Premier David Eby says the province is streamlining the housing permit approval process to help tackle the housing crisis by spurring home construction. Eby says his government is creating a single hub for developers to get provincial approval for their projects in a move aimed at reducing the approval time to a few months. It will replace the current process where homebuilding authorizations can require multiple provincial permit applications across separate ministries, which can sometimes take up to two years for approval. Eby says 42 new full-time staff will be hired to identify the highest-priority housing and will steer those through the process quickly and efficiently — and once those positions are filled the team can be increased to 203 positions.
Two tenants of a Vancouver apartment have been ordered to pay the building’s owner more than half-a-million dollars to cover damages caused by a fire that broke out in November 2017. BC Supreme Court Justice Matthew Kirchner ruled Angela Chou created an unreasonable risk of harm of fire by keeping the unit “in a near-hoarding state” with densely packed items covering most of the floor space. The ruling also covers Chou’s former partner Danny Chen, who was not living at the apartment but was still listed as a tenant. Chen was also ordered to pay 56-thousand dollars to Langara Gardens for the rent lost while 10 units were repaired.
The BC Government Employees Union says it has reached a tentative contract with the provincial Health Employers Association covering more than 21-thousand community health workers. The union says the agreement was reached early Sunday after nearly a year of negotiations and makes progress toward closing the pay gap between its members and workers in other health settings. Full details of the contract are to be shared with members in the coming weeks as the union prepares for a ratification vote before the end of next month. The contract covers workers who are employed in many community settings, including private homes, group homes, supported employment programs, child development centres, adult day programs and mental-health centres.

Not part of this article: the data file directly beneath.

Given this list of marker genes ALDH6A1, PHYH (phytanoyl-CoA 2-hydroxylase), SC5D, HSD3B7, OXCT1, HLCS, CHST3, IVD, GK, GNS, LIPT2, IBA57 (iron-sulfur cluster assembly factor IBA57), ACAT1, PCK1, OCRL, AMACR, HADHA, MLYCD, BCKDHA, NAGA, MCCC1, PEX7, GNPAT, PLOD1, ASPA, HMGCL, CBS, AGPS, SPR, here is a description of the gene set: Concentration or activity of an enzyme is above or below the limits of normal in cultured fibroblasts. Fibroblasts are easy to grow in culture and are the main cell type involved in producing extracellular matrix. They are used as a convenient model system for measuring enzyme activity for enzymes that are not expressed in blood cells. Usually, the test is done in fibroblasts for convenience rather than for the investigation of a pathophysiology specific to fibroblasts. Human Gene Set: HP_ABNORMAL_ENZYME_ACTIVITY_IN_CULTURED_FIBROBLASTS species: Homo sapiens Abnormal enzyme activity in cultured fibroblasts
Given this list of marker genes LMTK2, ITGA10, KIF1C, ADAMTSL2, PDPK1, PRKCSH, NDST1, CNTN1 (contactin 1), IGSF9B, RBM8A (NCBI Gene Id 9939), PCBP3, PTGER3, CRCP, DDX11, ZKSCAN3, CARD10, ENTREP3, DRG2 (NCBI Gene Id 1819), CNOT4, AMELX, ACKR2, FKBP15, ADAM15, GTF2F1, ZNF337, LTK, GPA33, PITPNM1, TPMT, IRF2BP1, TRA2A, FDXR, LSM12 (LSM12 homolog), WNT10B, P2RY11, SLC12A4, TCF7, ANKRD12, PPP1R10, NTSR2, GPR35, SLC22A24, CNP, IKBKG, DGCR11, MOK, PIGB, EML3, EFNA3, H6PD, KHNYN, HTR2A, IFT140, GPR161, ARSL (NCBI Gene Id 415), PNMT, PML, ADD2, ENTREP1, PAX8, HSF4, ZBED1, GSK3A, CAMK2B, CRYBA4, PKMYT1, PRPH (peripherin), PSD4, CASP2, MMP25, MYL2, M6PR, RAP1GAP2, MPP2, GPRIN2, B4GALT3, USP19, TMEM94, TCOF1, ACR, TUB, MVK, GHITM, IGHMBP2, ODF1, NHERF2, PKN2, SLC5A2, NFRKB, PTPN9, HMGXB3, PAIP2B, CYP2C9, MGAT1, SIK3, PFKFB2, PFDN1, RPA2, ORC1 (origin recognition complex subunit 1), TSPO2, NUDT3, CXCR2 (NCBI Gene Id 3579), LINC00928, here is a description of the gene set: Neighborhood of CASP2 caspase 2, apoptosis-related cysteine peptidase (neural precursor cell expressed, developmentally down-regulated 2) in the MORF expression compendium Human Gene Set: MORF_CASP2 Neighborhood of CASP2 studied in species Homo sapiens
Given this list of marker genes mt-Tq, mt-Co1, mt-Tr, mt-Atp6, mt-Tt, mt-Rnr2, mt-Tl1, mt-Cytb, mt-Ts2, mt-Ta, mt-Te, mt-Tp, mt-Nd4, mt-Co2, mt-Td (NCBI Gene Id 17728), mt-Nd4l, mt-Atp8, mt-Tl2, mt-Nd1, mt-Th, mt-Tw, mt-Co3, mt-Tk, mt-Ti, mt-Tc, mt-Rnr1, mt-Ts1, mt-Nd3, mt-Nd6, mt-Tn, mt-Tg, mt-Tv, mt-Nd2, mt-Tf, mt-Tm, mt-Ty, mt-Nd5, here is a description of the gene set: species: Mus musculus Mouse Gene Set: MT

BC’s police watchdog says it’s investigating an incident in Kitimat where a robbery suspect was taken to hospital with serious injuries. The Independent Investigations Office says the RCMP said the injury occurred early Friday morning after officers responded to a report of a break and enter at a local business. It says a man believed to be a suspect in the theft was located nearby and he was injured while attempting to leave the area. The office says it’s investigating to determine whether police actions or inactions are linked to the man’s injuries.
RCMP say the crash of two BMW’s going 65 kilometres an hour over the speed limit in North Vancouver on the weekend highlights the dangers of street racing. The Mounties say a traffic unit spotted the two vehicles racing on Highway One early yesterday going 145 kilometres an hour in an 80 zone. They say officers followed with the plan to conduct a traffic stop, but the vehicles had crashed into street poles and concrete barriers as their drivers tried to exit the highway. Police say no one was hurt, but the two drivers in their 20’s are facing tickets totalling more than 15-hundred dollars and both vehicles may be written off due to the extent of damage.